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Comparing the productive effects of cash and food transfers in a crisis setting: Evidence from a randomized experiment in Yemen

Benjamin Schwab

No 277561, 2018 Conference, July 28-August 2, 2018, Vancouver, British Columbia from International Association of Agricultural Economists

Abstract: The productive impacts of transfer programs have received increased attention. However, little is known about such effects in emergency and crisis settings. Even less is known about whether transfer type a food basket or cash grant influences the productive potential of such transfers. Theory suggests that while cash transfers can relieve liquidity constraints associated with investments, subsidized food provision may prevent households from retreating to conservative income generating strategies by acting as a type of insurance during volatile periods. Using a randomized field experiment in Yemen, we contrast the effects of transfer modality. The results demonstrate a modest productive impact of both modalities, and suggest a role for both liquidity and price risk channels. Cash transfer recipients invested relatively more in activities with higher liquidity requirements (livestock), while food recipients incorporated higher return crops into their agricultural portfolio. Acknowledgement :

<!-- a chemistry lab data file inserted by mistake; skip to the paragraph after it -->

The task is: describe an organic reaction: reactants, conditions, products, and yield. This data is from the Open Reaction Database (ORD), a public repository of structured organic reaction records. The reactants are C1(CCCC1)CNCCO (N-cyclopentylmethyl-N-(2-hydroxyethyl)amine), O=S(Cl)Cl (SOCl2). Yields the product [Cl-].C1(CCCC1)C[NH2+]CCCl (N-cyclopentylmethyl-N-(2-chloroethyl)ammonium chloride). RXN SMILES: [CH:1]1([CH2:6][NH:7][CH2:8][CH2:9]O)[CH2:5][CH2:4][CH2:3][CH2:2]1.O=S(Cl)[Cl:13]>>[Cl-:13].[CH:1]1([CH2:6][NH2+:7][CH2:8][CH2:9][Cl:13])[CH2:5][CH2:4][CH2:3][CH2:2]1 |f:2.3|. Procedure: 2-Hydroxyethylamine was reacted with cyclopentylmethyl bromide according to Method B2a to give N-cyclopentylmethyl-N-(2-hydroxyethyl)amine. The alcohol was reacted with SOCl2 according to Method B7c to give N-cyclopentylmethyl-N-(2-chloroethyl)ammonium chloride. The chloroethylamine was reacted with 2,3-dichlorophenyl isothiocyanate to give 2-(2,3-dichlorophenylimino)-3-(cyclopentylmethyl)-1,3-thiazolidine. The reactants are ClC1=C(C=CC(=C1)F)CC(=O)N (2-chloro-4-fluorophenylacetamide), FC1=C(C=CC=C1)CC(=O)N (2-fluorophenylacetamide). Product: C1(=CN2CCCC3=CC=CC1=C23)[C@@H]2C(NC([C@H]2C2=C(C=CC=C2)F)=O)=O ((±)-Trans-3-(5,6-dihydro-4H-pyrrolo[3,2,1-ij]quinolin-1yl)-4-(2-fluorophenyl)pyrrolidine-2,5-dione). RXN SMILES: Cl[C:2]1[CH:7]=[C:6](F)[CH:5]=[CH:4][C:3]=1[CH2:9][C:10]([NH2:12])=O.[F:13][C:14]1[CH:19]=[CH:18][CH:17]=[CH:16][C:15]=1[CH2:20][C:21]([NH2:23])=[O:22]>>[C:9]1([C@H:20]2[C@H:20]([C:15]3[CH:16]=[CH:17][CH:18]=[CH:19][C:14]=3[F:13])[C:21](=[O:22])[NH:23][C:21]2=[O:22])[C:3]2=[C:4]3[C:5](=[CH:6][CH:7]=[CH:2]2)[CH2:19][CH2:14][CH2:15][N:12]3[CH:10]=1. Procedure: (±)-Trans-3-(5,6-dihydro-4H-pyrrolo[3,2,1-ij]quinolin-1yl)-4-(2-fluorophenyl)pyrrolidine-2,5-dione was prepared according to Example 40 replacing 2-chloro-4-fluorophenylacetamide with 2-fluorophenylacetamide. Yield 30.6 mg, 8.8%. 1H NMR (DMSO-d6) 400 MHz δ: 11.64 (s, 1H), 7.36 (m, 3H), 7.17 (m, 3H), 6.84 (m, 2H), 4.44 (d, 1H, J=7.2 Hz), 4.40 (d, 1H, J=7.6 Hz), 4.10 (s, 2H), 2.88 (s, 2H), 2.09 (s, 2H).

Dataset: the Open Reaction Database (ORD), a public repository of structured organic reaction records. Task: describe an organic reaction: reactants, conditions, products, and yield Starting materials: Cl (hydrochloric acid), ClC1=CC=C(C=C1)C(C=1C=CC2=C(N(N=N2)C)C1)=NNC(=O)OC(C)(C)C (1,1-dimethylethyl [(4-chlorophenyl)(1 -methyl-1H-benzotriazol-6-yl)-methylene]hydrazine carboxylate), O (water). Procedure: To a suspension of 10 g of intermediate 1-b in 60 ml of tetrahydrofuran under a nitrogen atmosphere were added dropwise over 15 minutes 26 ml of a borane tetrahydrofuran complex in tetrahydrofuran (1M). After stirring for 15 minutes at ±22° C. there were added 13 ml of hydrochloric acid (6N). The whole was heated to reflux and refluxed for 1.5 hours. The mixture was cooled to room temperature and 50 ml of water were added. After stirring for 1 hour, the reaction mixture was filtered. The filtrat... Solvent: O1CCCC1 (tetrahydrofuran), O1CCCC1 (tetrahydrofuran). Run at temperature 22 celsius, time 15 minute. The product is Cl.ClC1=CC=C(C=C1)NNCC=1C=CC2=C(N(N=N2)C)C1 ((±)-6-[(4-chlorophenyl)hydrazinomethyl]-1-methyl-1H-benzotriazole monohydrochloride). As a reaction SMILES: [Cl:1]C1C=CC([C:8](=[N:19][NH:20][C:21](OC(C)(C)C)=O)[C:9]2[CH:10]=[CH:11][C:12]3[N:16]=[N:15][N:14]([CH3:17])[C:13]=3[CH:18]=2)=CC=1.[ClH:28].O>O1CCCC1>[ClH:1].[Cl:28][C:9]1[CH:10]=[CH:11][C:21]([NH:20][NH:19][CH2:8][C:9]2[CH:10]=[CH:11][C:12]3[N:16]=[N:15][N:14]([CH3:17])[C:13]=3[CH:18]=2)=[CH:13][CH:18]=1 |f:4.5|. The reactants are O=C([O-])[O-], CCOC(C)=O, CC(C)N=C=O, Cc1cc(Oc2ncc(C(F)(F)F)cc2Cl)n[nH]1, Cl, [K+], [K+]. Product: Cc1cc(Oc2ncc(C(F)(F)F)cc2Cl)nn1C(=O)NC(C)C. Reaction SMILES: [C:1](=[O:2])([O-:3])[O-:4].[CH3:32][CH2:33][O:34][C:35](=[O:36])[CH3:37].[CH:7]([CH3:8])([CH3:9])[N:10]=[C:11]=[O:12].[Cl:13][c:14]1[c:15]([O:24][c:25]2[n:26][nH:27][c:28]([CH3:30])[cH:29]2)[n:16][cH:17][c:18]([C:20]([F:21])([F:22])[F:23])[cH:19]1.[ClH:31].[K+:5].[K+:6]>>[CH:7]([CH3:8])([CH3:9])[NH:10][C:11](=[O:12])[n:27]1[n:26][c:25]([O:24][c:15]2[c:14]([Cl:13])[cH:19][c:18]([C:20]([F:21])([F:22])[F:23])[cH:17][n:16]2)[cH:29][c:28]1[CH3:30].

Keywords: Food; Security; and; Poverty (search for similar items in EconPapers)
Date: 2018-07
New Economics Papers: this item is included in nep-agr, nep-dev, nep-exp and nep-hea
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Journal Article: Comparing the Productive Effects of Cash and Food Transfers in a Crisis Setting: Evidence from a Randomised Experiment in Yemen (2019) Downloads
Working Paper: Comparing the Productive Effects of Cash and Food Transfers in a Crisis Setting: Evidence from a randomized experiment in Yemen (2018)
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Persistent link: https://EconPapers.repec.org/RePEc:ags:iaae18:277561

DOI: 10.22004/ag.econ.277561

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